Tax Refund: How Britons can check if they are owed by HMRC next month

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    Tax refunds are widely welcomed by many people across the UK who may have overpaid on tax for numerous reasons. Some of the most common include starting a new job, an error in a tax code, or being a pensioner with more than one occupational arrangement. Whatever the reason, HMRC will inform Britons if they have paid the correct amount or not.

    Indeed, many people tend to receive this correspondence in September – which is just around the corner, so Britons should keep on the look out for a letter. 

    To provide further clarity on the issue, people can use the government’s tool on claiming a tax refund.

    The tool can be accessed online and explains how tax refunds can be claimed.

    The government website explains: “You may be able to get a tax refund (rebate) if you’ve paid too much tax. Use this service to see how to claim if you paid too much.”

    Examples cited on paying too much tax include pension payments, redundancy payments, a self-assessment tax return, and pay from a current or previous job.

    When claiming online, Britons will be prompted to provide the government with information on what they paid too much tax on.

    They will then be provided with additional information which can assist with their individual circumstances.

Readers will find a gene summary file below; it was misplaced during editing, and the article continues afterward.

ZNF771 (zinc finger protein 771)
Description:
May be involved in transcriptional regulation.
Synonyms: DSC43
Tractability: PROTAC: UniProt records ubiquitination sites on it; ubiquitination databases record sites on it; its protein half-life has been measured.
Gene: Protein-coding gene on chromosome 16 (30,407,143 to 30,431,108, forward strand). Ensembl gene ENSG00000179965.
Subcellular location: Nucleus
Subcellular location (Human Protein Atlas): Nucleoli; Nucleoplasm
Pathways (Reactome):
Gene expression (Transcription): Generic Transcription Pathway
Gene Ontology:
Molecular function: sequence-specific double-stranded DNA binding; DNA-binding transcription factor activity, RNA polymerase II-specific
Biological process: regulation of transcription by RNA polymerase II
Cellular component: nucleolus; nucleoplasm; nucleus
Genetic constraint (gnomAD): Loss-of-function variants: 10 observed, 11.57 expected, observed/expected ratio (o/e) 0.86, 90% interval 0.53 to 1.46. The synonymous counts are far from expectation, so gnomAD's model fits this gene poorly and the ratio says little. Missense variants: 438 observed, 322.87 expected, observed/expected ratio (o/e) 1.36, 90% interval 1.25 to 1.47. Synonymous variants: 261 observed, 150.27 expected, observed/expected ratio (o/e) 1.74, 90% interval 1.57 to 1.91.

In some cases, people will be required to call HMRC if they have overpaid tax, or fill out additional documentation.

    But in many cases, a claim can also be made online.

    For those who choose to use the online service to claim, they can expect the money to drop into their bank account within five days.

    According to government rules, Britons have four years from the end of the tax year in question to claim a refund, or risk losing out. 

    But for those due a repayment of less than £10, extra caution should be taken.

    This is because HMRC does not automatically issue a repayment, and instead it must be actively claimed.

    Individuals, however, have also been warned about scam correspondence which is likely to arise surrounding tax refunds at this time of year. 

    In previous instances, fraudsters have attempted to target unsuspecting Britons through emails and texts falsely claiming people could be entitled to receive a significant sum back through a rebate. 

    Scams of this kind attempt to steal the personal and sensitive data of people right across the country. 

    In this case, the government has warned HMRC only informs Britons about tax refunds through the post, or through pay via an employer.



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